Writer: David Stenn
Composer: Hal Lindes
Starring: Patricia Douglas, "Baby" Peggy Montgomery, Richard Bann, Kelly Brown, Ded Comstock, Judy Lewis, Patti Minter, David Stenn, Michael Taitelman, Jack Terry, Greta Van Sustreren
More info: IMDb
Tagline: Hollywood's shocking scandal...EXPOSED.
Plot: The reclusive Patricia Douglas comes out of hiding to discuss the 1937 MGM scandal, in which the powerful film studio tricked her and over 100 other underage girls into attending a stag party, where she was raped.
My rating: 5.5/10
Will I watch it again? No.
I commend Stenn for his discovering and bringing this woman's tragic story to the public after having been buried for 65 years. It' disgusting how this poor girl was treated that night and more so in the months and years that followed with the corruption that kept justice from being served. Patricia Douglas, at age 17, was braver than most of us would be at any age. I was shocked (but not surprised) by the events that unfolded in this picture. Hollywood back in the 20s and 30s was a hotbed of corruption and scandal and the studios spared no expense on covering up murder, rape and all manner of illegal activity and keeping it out of the press so that the money machine could keep doing what it did best.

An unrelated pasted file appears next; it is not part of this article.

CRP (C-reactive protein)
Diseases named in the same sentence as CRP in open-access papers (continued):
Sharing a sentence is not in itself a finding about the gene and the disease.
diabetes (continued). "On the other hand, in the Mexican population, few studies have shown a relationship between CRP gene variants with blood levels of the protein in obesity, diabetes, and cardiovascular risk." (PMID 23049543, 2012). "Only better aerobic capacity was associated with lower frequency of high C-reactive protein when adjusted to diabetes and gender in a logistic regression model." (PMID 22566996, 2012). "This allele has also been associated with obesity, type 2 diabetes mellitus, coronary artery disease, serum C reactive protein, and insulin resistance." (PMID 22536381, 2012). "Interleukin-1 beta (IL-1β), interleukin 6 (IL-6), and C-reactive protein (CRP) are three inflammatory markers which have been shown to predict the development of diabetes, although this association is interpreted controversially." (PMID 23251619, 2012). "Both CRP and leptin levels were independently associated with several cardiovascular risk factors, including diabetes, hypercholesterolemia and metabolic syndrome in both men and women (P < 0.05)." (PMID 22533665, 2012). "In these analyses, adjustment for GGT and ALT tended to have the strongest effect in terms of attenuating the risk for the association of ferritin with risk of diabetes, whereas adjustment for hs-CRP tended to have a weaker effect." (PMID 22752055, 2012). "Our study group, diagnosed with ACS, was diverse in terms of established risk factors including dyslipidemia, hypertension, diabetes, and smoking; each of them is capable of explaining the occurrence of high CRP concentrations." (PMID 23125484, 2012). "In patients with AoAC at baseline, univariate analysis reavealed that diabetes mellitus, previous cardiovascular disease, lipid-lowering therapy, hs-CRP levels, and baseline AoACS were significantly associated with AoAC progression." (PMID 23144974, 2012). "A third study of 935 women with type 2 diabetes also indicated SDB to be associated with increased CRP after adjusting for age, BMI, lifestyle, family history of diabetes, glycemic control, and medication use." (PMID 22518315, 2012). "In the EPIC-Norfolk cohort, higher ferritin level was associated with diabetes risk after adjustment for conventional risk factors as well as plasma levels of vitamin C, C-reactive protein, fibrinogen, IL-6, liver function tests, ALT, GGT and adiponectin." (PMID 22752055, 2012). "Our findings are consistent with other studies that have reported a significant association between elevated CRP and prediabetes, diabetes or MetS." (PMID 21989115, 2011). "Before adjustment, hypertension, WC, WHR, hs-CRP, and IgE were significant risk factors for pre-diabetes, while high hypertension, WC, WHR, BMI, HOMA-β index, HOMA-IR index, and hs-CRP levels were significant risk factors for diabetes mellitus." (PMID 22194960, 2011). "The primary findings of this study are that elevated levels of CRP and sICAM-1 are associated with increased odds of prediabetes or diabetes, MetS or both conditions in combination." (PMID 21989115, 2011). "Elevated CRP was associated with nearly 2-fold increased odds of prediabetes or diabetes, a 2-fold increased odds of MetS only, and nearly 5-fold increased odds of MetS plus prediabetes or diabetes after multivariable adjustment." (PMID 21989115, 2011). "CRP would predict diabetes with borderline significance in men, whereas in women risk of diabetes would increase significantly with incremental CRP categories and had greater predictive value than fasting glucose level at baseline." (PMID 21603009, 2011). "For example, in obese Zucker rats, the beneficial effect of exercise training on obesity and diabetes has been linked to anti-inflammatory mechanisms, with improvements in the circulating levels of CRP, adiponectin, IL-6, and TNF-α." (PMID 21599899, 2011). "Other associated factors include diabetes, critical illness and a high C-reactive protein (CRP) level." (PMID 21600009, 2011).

Now then, this movie. Stenn is shameless in his approach and execution. His "look at what I did/I'm so special" throwing himself into the film and namedropping Jacqueline Onassis ("She said, 'If anyone can tell this story, you can, David'") was bad enough but when you get to the scene where he's in the Las Vegas hotel room sitting on the bed it's just getting ridiculous. There are far too many unnecessary movie clips from the era that show men slapping women around. He even goes so far as to use clips like this to punctuate Ms. Douglas' story AS SHE TELLS IT!!! It's unintentionally funny and incredibly tasteless. There's even footage of Ms. Douglas saying how poorly she treated Stenn in the beginning and how nice he is (as well as bossy and insistent on getting his way) and how they should film a documentary on him rather than her. What a turn off. It lessens the effect of her powerful and tragic story by including moments like this in the film. There's no reason other than ego that they're even present. You could have cut a good 20 minutes out of this bullshit alone. Something else that bugged me was with as much footage as Stenn includes of Peggy Montgomery, he lists her as an "extra" each time her name appears. Well it turns out she was a lot more than an extra and she was a big child star in the 1920s rivaling only Jackie Coogan. She might have been doing extra work at the time of the crime in 1937 but I'd hardly call her an extra. She starred in dozens of short films for cryin' out loud. It's just poor film making to make such a disrespectful error as this and it's a shame that this picture has to bring down an important story as this.